With 2017 closed, it’s time for IT pros and data center managers to look towards the New Year and the changes each passing year naturally brings. Whether it be the shift in on-premises to cloud environments to the growing need for regular ‘health’ checks to keep systems running smoothly within the data center, it’s important to use each New Year as an opportunity to rethink strategy and create a clear plan for success.

Considering the challenges data center managers faced in 2017, including the fact that less than 30 percent of enterprises are currently disaster-ready (Disaster Recovery Preparedness Council) or the harsh reality that cybersecurity costs are expected to rise to $6 trillion annually by 2021 (Cybersecurity Ventures), it can be difficult to grasp what immediate and actionable steps IT teams and data center managers need to take. Instead of becoming overwhelmed by the “what if’s” the New Year will inevitably present, why not take a look into the Data Center Crystal Ball to glean the important insights your team will need to start off strong?

Based on what the last year has presented, here are three data center trends we can expect to see heading into 2018:

Taking a proactive stance on disaster recovery

Lightning striking a tree
– Thinkstock / megatronservizi

With an unprecedented level of natural disasters experienced in 2017, data center managers across the globe are being forced to evaluate current disaster recovery plans – where cloud infrastructure solutions take a front seat – moving disaster recovery strategy to the top of the agenda in 2018. In the event of power failure, for example, using a power capping policy via clouds tools would allow for continued operation at lower power budget knowing that a power policy provides some assurance of a maximum power draw.

Having a backup plan in place would extend operation of running servers versus the undesirable results from having to shut down and restart servers. What’s more, leaning on cloud solutions for disaster recovery could double check on failure of infrastructure cooling through monitoring server temperatures. With so many benefits of maintaining an up-to-date disaster recovery plan in the place, no enterprise can afford to overlook this strategy in the New Year. And while unable to predict what 2018 will bring in terms of natural disasters, one thing is certain, data center managers will optimize plans to expect the unexpected.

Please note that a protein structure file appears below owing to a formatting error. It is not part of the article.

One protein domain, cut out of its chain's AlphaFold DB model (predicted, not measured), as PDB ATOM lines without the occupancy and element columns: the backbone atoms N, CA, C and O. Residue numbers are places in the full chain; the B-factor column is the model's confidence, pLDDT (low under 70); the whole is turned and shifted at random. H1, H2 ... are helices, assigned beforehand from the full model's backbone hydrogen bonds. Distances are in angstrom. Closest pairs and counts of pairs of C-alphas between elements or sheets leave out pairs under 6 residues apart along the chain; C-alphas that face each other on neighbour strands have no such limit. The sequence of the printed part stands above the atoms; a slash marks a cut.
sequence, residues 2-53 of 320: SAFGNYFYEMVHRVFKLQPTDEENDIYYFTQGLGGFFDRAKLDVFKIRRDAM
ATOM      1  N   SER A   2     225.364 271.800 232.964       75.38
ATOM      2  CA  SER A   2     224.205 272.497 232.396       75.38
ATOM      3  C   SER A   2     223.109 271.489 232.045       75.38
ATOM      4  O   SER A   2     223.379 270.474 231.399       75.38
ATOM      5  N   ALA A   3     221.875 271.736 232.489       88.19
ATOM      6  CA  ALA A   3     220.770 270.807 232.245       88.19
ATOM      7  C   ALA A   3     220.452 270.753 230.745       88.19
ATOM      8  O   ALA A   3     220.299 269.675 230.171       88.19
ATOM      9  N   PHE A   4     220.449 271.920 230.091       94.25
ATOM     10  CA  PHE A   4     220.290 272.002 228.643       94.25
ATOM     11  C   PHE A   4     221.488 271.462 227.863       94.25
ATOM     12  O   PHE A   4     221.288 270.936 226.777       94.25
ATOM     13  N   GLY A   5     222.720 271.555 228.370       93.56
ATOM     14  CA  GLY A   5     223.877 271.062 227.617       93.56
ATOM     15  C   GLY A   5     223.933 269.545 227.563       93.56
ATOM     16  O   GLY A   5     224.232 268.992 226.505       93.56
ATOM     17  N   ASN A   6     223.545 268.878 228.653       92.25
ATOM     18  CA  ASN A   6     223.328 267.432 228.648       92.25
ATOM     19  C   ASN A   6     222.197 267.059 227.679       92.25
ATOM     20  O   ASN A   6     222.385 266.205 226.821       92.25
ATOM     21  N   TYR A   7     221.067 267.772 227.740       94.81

A health check a day keeps the downtime away

Whether or not you’d like to admit it, the age-old saying is fairly true, maintaining your health through “an apple a day” style approach likely does keep the doctor away. And machines are no different. They too require ongoing monitoring and health checks to ensure quality control within the entire facility. In an effort to proactively mitigate issues before they become company-wide disasters, having a data center health management strategy in place is imperative for every enterprise.

Unfortunately, only one-third of businesses have a health management strategy in place, and did so only once their backs were up against the wall, being forced into implementation following an outage, witnessing an outage elsewhere or being pressured by the C-suite to do so. In 2018, the scale will tip, it has to, as orgs can no longer afford a reactive approach, with the average outage costing even the most sophisticated organizations upwards of three-quarters of a million dollars.

Cloud vs colo vs on-premise:

big decisions for IT decision makers in 2018

The data center market is heating up with no signs of slowing down. According to 451 Research, cloud is currently in the lead as the fastest growing segment of the data center industry, on track for global operational square footage hosting infrastructure to increase 16 percent (CAGR) by 2020. The colocation and wholesale sector is expected to see a 7 percent CAGR, showing a serious shift in where data center managers are deciding to host their equipment rather than managing data centers themselves. As we head into 2018, we can expect these transitions and conversations to continue to mount as data center managers continue to see both the benefits and challenges associated with outsourcing their data center environments.

In addition to prioritizing disaster recovery proactivity, routine health checks and meeting all expectations of the rapidly changing industry, what will your 2018 strategy hold?

Jeff Klaus is general manager of Data Center Management Solutions at Intel